By Chris Puplava
Since 2012 we’ve seen the balance sheet of the European Central Bank (ECB) contract as Europe has been slowly healing after the upheaval in 2011. While the euro has rallied and European equities have enjoyed strong gains, conditions in Europe remain difficult. As seen below, the average unemployment rate for the PIGS (Portugal, Italy, Greece, and Spain) remains north of 20% as they are in a deep depression. Meanwhile, Germany’s 6.8% unemployment rate is the lowest seen by the country in decades.
Given the dichotomy above, it’s natural that Germany would want to see strong monetary policy while most of Europe would prefer a dovish policy. While Germany may be able to fend off the European doves when European growth is steady, it is unlikely Germany can hold its ground should economic growth begin to slip.
We’ve seen two periods since the 2008 global financial crisis in which the ECB printed in large scale and both came after economic growth had peaked. This can be seen below when looking at various European Purchasing Manager’s Indexes (PMIs), which show the economic contraction in 2008 and 2011. Currently we are seeing the likelihood of a third peak in economic growth, though the PMIs (except for France) remain in positive (>50) territory.
While some may argue that one month of falling PMIs in Europe does not make a trend, one leading economic indicator for PMIs suggests more weakness in Europe lies ahead. One of the best tools for forecasting economic growth and stock market returns is money supply growth rates (one of the 10 indicators in the Conference Board’s Leading Economic Index). Money supply growth tends to lead economic growth by several months and the recent decline in European M1 money supply growth suggests the European PMI should continue to decline well into 2014 with the recent reading likely marking a top and slipping into contractionary territory (<50) by this summer.
Given that European money supply leads economic growth rates and that the ECB tends to respond to economic growth with a lag, it makes sense that the ECB’s balance sheet follows the eurozone M1 money supply growth with a lag. This relationship can be seen below in which the M1 money supply is shown in red and inverted for directional similarity with the ECB’s balance sheet, and suggests we are likely to see the ECB bring out the bazookas in the coming weeks to months to combat faltering growth.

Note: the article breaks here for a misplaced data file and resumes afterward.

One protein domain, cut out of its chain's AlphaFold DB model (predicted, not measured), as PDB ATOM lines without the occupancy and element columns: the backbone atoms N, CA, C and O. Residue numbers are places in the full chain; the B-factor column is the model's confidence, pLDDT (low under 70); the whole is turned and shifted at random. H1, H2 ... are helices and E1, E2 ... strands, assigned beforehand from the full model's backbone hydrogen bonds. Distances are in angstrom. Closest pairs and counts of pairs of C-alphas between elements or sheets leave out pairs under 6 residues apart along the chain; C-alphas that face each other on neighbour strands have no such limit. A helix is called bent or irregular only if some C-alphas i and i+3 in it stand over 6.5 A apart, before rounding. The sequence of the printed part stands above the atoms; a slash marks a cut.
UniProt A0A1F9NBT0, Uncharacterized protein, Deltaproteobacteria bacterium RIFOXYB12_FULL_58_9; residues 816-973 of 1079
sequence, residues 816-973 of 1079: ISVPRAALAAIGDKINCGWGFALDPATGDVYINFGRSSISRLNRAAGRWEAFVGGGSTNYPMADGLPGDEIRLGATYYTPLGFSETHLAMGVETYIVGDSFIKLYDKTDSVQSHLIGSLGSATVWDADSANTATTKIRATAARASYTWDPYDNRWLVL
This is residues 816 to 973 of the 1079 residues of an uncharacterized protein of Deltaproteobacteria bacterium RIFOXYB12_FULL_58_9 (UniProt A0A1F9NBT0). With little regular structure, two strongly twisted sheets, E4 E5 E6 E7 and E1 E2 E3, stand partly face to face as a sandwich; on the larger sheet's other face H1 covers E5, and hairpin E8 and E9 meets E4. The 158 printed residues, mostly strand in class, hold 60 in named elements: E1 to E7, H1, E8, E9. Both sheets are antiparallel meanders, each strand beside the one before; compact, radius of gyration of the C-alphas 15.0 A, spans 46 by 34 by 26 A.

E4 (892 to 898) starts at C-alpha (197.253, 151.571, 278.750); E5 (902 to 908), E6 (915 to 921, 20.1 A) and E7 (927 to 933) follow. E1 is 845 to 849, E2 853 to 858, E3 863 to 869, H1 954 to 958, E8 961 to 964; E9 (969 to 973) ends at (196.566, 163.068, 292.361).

Unlike in 2011 when the ECB expanded its balance sheet by more than a trillion euros, there is far more cover for the ECB to print aggressively now compared to then. As shown in the first figure above, unemployment rates have risen dramatically since 2011 in nearly every country except for Germany and provide far more cover to print now than a few years ago. Additionally, the current inflation picture is far more supportive of monetary easing than it was in 2011 when many CPI inflation rates in Europe were near 5-year highs. Currently you have most of Europe on the verge of seeing outright deflation with the eurozone CPI annual inflation rate coming in at a meager 0.80%.
So, we have the likelihood of European economic growth contracting over the next several months and a much more dovish backdrop for the ECB to print relative to 2011, all of which suggests we should see the ECB bring out its big guns sometime in early 2014. If the ECB does in fact expand its balance sheet aggressively, what will the likely fallout be?
A review of what transpired after the ECB printed in 2011 sheds some light to this question. As you can see in the chart below, on the heels of a market correction the ECB began to significantly print (top panel), with global stock markets then putting in a significant bottom and rallying sharply thereafter (middle panel). Additionally, we saw the USD Index put in a bottom while commodities slipped into a multi-year bear market (bottom panel).
Should the ECB expand its balance sheet at the same time the US Fed is slowing its pace of purchases, we are likely to see the euro weaken relative to the dollar as seen below. Thus, should the USD rally in the face of an aggressive ECB, then anti-USD investments are likely to get hurt while investments that are correlated to the USD should benefit. Given a stronger USD will likely lead to lower commodity prices, consumer discretionary spending will improve and the Consumer Discretionary Sector SPRD (XLY) may benefit the most by an aggressive ECB while commodity-based sectors like Energy (XLE) and Materials (XLB) may suffer.
Shown below is the performance of the various S&P 500 sectors one year out from August 17, 2011 when the USD began to rally relative to the euro. As seen below, the consumer discretionary sector (XLY) outperformed the S&P 500 by 6%, while the energy (XLE) and materials sector (XLB) underperformed the market by more than 10%.
One of the most reliable leading economic indicators is the growth rate of the money supply (M1). By looking at M1 in Europe, European growth should begin to disappoint in the weeks and months ahead. Given persistently high unemployment rates and the threat of deflation, the stage may be set for ECB President Mario Draghi to bring out the monetary bazookas. If that were to occur at the same time the US Fed slows its purchases, the USD should see a strong rally relative to the euro. Based on what occurred in 2011 when the ECB last launched a strong round of QE, global stock markets should rally while commodities suffer under a strong USD, and commodity-sensitive sectors like energy (XLE) and materials (XLB) would suffer while consumer stocks (XLY) rally.